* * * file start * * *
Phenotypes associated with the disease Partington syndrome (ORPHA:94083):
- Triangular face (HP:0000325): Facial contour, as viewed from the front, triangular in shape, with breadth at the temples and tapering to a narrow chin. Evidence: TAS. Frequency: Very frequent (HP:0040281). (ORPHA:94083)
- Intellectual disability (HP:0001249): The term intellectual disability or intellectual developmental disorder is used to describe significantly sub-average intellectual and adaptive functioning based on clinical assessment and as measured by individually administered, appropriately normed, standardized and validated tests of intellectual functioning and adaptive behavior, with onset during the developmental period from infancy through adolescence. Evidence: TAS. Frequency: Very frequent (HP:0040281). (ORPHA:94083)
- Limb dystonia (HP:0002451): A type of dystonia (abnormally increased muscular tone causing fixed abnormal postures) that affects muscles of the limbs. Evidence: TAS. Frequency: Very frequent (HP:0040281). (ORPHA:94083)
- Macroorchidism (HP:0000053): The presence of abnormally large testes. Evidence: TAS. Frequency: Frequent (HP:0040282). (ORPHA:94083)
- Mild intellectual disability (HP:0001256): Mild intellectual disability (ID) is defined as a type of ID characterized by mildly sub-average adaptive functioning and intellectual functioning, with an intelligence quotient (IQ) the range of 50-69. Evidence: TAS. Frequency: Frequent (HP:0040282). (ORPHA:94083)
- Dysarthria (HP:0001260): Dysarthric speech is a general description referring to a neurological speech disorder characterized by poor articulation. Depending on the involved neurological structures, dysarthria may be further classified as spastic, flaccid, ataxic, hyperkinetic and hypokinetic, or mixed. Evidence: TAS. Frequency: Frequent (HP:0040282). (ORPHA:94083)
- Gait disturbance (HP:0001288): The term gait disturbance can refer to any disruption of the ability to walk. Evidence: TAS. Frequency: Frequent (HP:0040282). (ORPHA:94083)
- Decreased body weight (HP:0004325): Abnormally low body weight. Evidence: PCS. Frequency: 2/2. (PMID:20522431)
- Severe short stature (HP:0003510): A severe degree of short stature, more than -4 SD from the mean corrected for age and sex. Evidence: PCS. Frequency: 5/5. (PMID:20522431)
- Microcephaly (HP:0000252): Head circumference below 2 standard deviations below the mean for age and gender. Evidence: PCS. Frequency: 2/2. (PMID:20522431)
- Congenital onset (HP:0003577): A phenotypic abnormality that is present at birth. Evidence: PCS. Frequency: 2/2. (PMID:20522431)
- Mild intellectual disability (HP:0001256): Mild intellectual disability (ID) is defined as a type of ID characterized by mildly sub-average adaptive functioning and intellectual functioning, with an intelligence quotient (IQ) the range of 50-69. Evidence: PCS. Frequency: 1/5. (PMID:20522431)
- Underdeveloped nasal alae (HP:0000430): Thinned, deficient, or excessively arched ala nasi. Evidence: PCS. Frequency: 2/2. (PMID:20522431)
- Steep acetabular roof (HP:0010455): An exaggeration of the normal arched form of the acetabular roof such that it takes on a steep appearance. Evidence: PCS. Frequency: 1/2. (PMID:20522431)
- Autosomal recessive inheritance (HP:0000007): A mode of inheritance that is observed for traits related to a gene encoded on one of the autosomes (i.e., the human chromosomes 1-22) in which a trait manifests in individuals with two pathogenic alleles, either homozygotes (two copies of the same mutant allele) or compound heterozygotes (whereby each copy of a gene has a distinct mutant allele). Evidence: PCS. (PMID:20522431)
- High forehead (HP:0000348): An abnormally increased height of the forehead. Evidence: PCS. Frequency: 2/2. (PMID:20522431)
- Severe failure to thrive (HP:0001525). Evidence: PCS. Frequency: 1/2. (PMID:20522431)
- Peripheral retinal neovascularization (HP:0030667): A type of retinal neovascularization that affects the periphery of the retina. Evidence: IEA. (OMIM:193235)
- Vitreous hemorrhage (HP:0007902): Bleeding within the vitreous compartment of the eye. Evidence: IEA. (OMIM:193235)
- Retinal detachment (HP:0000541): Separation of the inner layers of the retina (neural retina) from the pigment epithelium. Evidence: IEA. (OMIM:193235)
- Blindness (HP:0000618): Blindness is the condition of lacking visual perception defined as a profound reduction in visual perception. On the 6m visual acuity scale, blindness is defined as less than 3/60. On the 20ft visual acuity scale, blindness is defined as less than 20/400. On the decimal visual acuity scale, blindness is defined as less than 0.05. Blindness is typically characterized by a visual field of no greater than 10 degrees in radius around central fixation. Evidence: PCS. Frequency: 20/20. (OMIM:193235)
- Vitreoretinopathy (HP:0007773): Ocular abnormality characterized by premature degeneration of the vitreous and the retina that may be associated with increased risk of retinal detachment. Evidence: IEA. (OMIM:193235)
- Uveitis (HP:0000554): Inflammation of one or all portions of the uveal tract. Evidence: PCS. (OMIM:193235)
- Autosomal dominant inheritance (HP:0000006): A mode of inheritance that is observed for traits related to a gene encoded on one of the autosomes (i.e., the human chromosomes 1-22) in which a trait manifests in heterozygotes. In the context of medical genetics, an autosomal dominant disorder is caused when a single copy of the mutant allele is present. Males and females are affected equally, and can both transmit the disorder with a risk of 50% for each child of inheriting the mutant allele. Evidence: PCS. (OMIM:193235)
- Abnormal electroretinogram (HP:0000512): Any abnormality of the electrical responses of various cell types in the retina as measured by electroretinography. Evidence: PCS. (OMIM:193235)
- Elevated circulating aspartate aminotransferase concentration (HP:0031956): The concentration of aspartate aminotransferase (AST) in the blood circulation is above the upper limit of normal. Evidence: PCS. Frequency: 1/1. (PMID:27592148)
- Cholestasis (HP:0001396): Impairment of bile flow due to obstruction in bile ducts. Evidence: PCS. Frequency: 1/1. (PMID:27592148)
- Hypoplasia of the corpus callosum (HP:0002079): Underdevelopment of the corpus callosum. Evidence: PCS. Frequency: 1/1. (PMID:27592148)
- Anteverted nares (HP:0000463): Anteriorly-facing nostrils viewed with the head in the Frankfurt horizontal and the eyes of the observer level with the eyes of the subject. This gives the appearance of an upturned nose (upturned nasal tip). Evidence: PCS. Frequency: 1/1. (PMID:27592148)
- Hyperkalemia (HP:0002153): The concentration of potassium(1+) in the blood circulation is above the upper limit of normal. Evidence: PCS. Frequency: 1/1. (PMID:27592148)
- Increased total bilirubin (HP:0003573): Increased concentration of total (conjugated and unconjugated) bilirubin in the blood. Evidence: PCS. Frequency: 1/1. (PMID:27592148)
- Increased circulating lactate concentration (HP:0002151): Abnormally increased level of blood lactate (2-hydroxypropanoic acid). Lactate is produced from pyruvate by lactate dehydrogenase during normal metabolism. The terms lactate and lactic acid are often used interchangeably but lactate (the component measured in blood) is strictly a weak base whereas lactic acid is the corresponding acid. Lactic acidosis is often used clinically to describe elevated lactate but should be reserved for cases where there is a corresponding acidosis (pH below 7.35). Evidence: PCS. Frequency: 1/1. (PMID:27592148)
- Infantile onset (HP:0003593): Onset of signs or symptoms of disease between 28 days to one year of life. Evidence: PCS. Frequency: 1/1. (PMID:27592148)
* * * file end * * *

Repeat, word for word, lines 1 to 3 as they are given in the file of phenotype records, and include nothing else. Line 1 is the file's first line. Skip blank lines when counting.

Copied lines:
Phenotypes associated with the disease Partington syndrome (ORPHA:94083):
- Triangular face (HP:0000325): Facial contour, as viewed from the front, triangular in shape, with breadth at the temples and tapering to a narrow chin. Evidence: TAS. Frequency: Very frequent (HP:0040281). (ORPHA:94083)
- Intellectual disability (HP:0001249): The term intellectual disability or intellectual developmental disorder is used to describe significantly sub-average intellectual and adaptive functioning based on clinical assessment and as measured by individually administered, appropriately normed, standardized and validated tests of intellectual functioning and adaptive behavior, with onset during the developmental period from infancy through adolescence. Evidence: TAS. Frequency: Very frequent (HP:0040281). (ORPHA:94083)